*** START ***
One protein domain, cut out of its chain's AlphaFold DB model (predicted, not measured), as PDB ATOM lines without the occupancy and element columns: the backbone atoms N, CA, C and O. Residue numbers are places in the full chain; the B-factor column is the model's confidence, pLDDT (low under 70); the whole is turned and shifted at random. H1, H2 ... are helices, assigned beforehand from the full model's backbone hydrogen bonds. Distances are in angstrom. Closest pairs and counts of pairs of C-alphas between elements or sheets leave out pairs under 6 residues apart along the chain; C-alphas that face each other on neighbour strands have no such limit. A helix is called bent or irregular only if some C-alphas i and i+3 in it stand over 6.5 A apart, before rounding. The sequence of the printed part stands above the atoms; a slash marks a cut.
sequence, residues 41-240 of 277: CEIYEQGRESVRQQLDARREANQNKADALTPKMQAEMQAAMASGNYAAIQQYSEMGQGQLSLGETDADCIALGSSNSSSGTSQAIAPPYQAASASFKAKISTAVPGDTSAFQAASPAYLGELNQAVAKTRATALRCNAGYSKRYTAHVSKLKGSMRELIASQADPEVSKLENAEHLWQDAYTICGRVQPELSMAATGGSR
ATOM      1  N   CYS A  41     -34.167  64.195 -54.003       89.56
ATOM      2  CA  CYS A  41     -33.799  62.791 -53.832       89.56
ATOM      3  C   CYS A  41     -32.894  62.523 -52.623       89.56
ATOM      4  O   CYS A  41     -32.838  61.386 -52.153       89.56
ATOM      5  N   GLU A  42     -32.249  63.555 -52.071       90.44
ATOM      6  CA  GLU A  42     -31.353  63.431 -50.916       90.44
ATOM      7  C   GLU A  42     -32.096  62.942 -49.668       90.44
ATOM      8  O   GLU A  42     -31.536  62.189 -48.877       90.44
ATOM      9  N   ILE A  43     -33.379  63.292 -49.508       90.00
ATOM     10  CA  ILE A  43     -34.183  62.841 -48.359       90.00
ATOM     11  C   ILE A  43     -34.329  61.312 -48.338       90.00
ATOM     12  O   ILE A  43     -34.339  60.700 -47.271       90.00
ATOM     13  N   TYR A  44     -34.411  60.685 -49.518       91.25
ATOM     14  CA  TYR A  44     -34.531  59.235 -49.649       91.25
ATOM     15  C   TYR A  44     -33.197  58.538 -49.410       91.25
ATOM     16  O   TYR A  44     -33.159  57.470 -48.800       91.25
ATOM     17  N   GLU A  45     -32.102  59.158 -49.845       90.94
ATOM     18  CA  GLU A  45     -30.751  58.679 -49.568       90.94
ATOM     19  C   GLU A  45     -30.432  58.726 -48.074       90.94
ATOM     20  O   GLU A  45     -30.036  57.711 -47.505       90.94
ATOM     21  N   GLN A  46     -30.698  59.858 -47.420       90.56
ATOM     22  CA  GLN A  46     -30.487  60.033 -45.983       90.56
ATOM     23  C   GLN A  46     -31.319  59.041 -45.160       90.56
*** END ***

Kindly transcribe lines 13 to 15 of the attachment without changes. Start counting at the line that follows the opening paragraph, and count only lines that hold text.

ATOM     12  O   ILE A  43     -34.339  60.700 -47.271       90.00
ATOM     13  N   TYR A  44     -34.411  60.685 -49.518       91.25
ATOM     14  CA  TYR A  44     -34.531  59.235 -49.649       91.25